Linda Truscott
More Photos:


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Have Garden, will Travel – Steffie Shields

On Tuesday 17th May we had good sized socially-distanced audience including a several new members to welcome our speaker Steffie Shields, an accomplished writer, speaker, garden photographer and historic landscape consultant, talking to us primarily about the several house and garden moves she has made over the duration of her long marriage to a gentleman in the Royal Airforce.   Naturally her talk was titled ‘have garden, will travel’ and so she did …
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Pettifers – 11th MAY, 2022, OPENING FOR UKRAINE

Please see this announcement from Pettifers, click link below


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Biddenham Show 2022

The 2022 Biddenham Show will be held on Sunday, September 11th 2022

at St James’ Primary School & Village Hall, Main Road, Biddenham – 12 noon – 4pm 

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This Month in the Garden – May 2022

One of the things that I enjoy in my garden is seeing the old favourites that come up every year.  The plants that I have forgotten about until they appear at their appointed time.  I sat by my pond a couple of weeks ago and spotted fritillaries and epimediums.  Also just peeping through the grass were the shoots of the erythroniums all planted many years ago but still doing their thing and bringing such joy.  Like most people I have many plants which have been given to me by friends and family members.  The friend who gave me the white foxglove plants last autumn will be pleased to know that they are doing well and will zing out like beacons of light in their shady corners later on in the year … 

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Virgins, Weeders and Queens – A History of Women in the Garden – Dr Twigs Way

We were so pleased to be joined by Dr Twigs Way for our April meeting.  Twigs has visited us in Biddenham on many occasions and she is always greeted with great enthusiasm. Twigs is a well known researcher, writer, speaker and consultant in garden history and designed landscapes.  Many of us have enrolled for Twigs’ courses at the Rothsay Education Centre or visited Wrest Park or Cambridge Botanic Gardens where Twigs has been involved with research projects …

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This Month in the Garden – April 2022

The feature in my garden which provides me with most joy at this time of the year is my pond.  It was excavated, constructed and landscaped by my son in 1989.  That summer the extension to our house had just been completed and the garden had taken a hit.  So we agreed that our son could make his pond.  He was thirteen and for a number of years this had been his ambition.  Cue – lots of research in garden magazines and books, visits to pond specialists and garden centres with aquatics – all good as reading had never been Giles’ passion and now he was reading and researching with enthusiasm.  The finished pond is a kidney shape 5 metres long, 1.8 metres at its widest point and just over one metre in depth.  It might have been much bigger.  Fortunately I looked out of the bedroom window as Giles was laying out the rope on the lawn to get the shape before cutting the turf.  What he was proposing would have taken over half the garden.  However, after heavy banging on the window from me and frantic gesturing to make it smaller plus a rational discussion with his father we reached a compromise – phew! …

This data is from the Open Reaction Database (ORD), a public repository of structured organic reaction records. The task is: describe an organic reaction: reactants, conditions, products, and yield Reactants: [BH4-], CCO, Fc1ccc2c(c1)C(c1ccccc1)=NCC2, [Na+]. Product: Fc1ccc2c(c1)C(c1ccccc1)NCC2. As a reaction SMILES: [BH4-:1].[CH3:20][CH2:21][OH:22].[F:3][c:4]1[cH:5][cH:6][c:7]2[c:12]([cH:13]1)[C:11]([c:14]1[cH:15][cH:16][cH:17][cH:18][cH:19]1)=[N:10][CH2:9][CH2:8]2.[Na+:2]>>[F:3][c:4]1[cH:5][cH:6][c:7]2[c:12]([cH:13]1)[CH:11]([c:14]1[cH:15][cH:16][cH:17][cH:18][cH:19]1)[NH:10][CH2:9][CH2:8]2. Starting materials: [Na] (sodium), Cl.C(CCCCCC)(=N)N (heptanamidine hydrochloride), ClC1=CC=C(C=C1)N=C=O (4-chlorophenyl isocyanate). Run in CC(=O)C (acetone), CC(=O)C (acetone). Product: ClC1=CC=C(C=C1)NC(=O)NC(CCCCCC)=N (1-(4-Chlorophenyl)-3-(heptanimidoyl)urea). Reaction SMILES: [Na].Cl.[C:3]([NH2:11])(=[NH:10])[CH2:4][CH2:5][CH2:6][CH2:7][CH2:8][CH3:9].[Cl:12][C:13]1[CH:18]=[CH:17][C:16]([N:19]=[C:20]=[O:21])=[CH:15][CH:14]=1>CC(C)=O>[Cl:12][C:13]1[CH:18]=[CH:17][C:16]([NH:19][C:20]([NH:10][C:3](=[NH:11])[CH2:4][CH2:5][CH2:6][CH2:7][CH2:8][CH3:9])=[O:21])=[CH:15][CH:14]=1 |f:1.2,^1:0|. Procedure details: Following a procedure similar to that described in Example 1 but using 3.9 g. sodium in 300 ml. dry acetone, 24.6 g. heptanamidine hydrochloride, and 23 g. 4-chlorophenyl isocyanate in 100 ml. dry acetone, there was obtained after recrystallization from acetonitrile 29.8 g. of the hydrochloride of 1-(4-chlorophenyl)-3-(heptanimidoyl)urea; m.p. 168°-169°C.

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“Ferns”  Fifty Shades of Green by Colin Ward

On Tuesday 15th March there was a buzz of excitement in the Village Hall.  After two years we were back!  We had an excellent turnout of members and visitors – we    welcomed familiar faces and new people.  Colin Ward from Swines Meadow Farm Nursery joined us to talk about ferns.  He specialises in shade and woodland plants and his nursery is one of the UK’s leading growers of exotic and rare plants … Continue reading

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Jeremy Arthern

Jeremy’s contribution to the gardening world
Jeremy has made a wonderful contribution to the gardening world, especially in Biddenham.   He is passionate about gardening and is a fount of knowledge. He has visited many gardens and sites of horticultural interest and we have benefitted from the photographs he took which are now on the BGA website.  He has given encouragement and support to so many people.  Our Secretary Paula recalls , ‘I had recently moved to Biddenham and was in the front garden planting a hedge, when Jeremy and Susan appeared and introduced themselves. They both showed great interest in my garden and Jeremy very kindly and authoritatively informed me that the 5 foot weeping willow on the edge of my lawn bordering the public pathway was best removed!  Sound advice indeed.’  Jeremy has given helpful advice to so many other people. 

Role as Chairman
Above all, he made a great impact in his role as Chairman of the Biddenham Gardeners’ Association.  He joined the committee with our Membership Secretary, Linda,  in 2007 and rarely missed a meeting.  He was Chairman for a number of years. He led the committee meetings in a very efficient and committed way and the BGA grew in strength, inspired by his leadership. He was thoughtful in his preparation for BGA meetings.  When a Speaker had to cancel their gardening presentation to a BGA meeting, he gave a presentation he had prepared earlier to cover this situation. All of us on the committee would share Paula’s words. ‘Thank you, Jeremy, for being such a wonderful Chair of our amazing gardening club. It was a pleasure to have worked with you on the BGA committee.’